Tune out, he told his brain desperately. Tune out. Pretend Watson’s got a feature article in the pets section of the Sunday Prophet and you’ve got to submit an interview with him. Yes, pretend you’re talking to Watson.
‘How is life treating you these days, Watson?’
‘Any thoughts on what it’s like to be a corgi in the 21st century?’
‘Does it bother you that I always win at tag because you can’t jump fences and I can?’
‘When am I going to let you in my room again? Well, when you learn to face the wall when my girlfriend’s getting dressed. It’s rude to stare.’
‘Do you like Dot better than you like me?’
‘You know, sometimes I envy your life, Watson. 100% leisure time, plenty of food, toys, freedom. I envy you a lot.’
‘But then I remember you had your testicles snipped off, so you know, I actually don’t envy you at all.’
Tali was awoken from his reverie by wine splashing down his front. He leapt out of seat. “What the hell happened?”
He glared at Idris. “You did that on purpose!”
Idris rolled his eyes. “Why would I do that? Besides, you knocked it over yourself.”
“You bumped me!”
“Well I’m used to sitting next to Cary. Not my fault you’re all elbows, is it?”
Tali began pulling his shirt out of his trousers. Mary grabbed his arm and hissed, “Not at the table. Go clean it up in the bathroom.” She gave him a shove in that direction.
Idris may have — no, definitely did do that to embarrass Tali, but being sent to the bathroom wasn’t so bad. He was away from his family, for a start. It gave him a small chance to calm his nerves.
He had gotten all the wine out, rinsed his shirt thoroughly for good measure and now set it on the counter with a charm to dry. He needed to cool down. His face must be burning.
Tali glanced at the mirror. Oh yes, definitely red. Red and too long. Well, his face would always be too long, he thought unhappily, long for the rest of his life, but maybe the blush could go. He turned on the tap and started splashing cold water on his face.
A few moments later he felt a bit more composed. He sucked in a few deep breaths. He could see his chest rise and fall in the mirror. Tali looked upon it first with surprise, then with… something akin to pleasure. He looked, well, it wasn’t bad. He’d only intended going to the fitness centre as a hobby with an end date but it had turned into habit. The only fitness he’d done previously was jogging with Watson, and let’s face it, that was never an arduous challenge.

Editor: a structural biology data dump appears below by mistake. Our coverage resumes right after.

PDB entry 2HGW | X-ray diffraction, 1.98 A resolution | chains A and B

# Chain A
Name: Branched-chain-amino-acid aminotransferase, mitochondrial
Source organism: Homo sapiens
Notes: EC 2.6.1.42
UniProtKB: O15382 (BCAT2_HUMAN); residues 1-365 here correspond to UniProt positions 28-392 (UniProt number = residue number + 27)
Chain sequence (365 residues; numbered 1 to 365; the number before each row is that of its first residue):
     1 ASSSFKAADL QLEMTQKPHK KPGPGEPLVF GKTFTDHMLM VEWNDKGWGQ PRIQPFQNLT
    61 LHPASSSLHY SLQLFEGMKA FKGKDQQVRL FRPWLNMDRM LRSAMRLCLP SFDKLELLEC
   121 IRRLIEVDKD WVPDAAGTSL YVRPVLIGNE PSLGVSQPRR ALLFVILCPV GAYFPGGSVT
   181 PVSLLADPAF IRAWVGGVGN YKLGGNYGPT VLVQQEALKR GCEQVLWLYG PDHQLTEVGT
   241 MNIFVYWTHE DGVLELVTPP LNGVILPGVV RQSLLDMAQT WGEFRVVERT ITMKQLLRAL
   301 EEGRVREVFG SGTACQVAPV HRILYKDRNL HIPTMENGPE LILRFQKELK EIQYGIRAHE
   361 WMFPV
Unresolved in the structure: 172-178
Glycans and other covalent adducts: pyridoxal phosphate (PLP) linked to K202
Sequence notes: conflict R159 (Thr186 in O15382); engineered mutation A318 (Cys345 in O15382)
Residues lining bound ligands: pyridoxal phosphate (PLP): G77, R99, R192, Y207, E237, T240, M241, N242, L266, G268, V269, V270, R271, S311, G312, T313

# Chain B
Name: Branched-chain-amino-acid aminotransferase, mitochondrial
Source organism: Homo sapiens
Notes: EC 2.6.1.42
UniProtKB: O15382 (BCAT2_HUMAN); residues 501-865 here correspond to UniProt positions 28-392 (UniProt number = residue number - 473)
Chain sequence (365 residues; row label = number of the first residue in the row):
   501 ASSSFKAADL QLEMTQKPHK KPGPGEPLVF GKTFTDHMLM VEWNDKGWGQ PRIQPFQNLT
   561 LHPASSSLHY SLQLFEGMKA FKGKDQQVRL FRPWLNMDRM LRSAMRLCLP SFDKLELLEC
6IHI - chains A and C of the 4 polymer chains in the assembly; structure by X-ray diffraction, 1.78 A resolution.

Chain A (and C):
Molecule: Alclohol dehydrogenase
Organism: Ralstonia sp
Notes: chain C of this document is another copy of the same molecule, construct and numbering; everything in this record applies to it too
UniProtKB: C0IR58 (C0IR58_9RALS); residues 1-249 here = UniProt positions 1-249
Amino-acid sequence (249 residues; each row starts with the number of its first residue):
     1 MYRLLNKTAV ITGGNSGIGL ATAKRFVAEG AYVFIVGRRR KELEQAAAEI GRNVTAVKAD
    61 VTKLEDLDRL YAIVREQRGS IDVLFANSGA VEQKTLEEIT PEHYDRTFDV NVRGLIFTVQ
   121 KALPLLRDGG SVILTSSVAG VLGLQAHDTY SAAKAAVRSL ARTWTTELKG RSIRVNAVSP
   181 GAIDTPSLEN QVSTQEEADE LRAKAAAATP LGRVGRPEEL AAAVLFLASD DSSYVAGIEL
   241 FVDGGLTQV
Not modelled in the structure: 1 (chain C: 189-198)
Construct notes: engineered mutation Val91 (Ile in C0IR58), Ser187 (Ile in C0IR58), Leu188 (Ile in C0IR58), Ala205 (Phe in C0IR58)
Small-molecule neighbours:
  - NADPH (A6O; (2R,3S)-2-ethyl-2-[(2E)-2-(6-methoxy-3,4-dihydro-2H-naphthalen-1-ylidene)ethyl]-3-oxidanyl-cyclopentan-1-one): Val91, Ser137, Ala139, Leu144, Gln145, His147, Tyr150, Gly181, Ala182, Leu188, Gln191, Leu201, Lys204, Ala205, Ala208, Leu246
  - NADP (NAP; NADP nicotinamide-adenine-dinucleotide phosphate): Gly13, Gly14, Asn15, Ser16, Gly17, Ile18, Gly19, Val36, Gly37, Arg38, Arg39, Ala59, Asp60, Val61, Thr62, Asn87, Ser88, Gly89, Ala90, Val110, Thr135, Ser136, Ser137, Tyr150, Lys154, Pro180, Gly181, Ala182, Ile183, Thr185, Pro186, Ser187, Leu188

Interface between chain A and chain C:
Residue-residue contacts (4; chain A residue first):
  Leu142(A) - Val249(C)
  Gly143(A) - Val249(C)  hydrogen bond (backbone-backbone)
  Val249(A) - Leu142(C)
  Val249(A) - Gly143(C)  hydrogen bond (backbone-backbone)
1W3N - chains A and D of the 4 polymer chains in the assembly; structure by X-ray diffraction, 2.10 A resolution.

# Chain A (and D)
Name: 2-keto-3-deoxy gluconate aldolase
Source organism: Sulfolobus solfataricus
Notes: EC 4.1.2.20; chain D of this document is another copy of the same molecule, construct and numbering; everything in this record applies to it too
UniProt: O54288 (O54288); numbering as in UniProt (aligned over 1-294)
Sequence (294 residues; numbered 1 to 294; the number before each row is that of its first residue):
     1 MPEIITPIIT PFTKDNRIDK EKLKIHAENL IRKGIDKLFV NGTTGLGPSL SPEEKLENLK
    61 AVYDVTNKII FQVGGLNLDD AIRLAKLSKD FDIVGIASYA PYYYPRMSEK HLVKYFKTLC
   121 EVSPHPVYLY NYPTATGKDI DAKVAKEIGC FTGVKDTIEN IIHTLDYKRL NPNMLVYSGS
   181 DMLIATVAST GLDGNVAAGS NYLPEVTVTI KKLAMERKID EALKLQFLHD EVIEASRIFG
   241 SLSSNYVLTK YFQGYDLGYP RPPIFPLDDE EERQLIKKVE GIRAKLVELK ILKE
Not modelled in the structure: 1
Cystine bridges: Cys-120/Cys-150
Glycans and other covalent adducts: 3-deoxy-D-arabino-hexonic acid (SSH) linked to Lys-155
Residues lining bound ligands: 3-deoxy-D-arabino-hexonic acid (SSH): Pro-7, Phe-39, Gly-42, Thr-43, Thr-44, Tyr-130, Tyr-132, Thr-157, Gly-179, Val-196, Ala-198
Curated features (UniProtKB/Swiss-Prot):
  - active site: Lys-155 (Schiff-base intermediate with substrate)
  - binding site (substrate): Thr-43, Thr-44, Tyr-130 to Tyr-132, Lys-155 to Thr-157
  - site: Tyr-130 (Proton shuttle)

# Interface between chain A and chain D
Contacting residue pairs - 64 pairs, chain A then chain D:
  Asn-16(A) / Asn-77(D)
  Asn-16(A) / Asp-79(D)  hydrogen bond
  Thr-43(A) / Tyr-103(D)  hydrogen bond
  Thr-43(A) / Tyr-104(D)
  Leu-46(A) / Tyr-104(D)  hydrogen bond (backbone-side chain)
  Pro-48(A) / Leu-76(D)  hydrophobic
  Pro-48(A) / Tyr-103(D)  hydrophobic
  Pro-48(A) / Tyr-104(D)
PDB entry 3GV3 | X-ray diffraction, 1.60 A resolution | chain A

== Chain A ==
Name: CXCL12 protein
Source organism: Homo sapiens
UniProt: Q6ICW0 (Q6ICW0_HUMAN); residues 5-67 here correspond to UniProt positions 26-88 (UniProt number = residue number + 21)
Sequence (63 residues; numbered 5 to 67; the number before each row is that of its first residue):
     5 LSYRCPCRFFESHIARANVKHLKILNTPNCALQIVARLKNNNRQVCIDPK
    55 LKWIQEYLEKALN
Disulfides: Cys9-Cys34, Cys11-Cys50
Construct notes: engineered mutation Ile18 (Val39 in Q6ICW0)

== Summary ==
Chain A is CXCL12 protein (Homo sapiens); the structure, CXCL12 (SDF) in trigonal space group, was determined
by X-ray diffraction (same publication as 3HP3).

Tali was glad going to the gym was getting results. He thought it had been working, but he never bothered to check visually. He ever only used mirrors because shaving without looking was a bit risky, so this was a first. He looked at his arms. Not… well, he wouldn’t go so far to say they were muscular, but they weren’t sticks! He flexed a bicep and grinned involuntarily.
“Oh, Tali. Always so easily impressed.”
Idris’s life wasn’t going very well. He was getting dangerously close to cracking and admitting to his mother he wasn’t sure Sepphora’s house was worth Sepphora. Not that he hated her, or felt her company intolerable, or her opinions infuriating. Far from it. She was just so… acceptable. Like sitting in a bath where the water was neither pleasantly warm nor prickly cold, and so one had the agony of deciding between two almost, almost equal choices — would it really be better to stay or get out?
Honestly, it would have been easier if Sepphora did infuriate him. At least that’d put some fire in the belly. Maybe he should make one of her friends hint that she should take up veganism.
Beyond that, Idris wasn’t even sure if the manor was a done deal. Now that the youngest Smith seemed intent on parading his new girlfriend around, reminding his father that surely it would be better to keep the property in the family name, now that he might have some actual descendants to pass it through? Trust her to be a Vane, as well. They must be conspiring to ruin his life. First Matilda and her stupid photos, which he’d gone a bit mad for just before Christmas and bought a whole fuckload of them to send as gifts to all and sundry, every last person who’d ever done him a favour. Second Emelda, allowing herself to be in Zacharias’s clutches. And third, Romilda, who bloody thought there was nothing shameful in bedding his younger brother. (Honestly, there had to be something rattling around loose in her brain. Well, considering her family, even looser. He could understand a one-time thing, some drunken dare to go shag the least desirable person you could think of, but appearances suggested it was happening on a consistent basis. For months. Months! Something definitely loose.)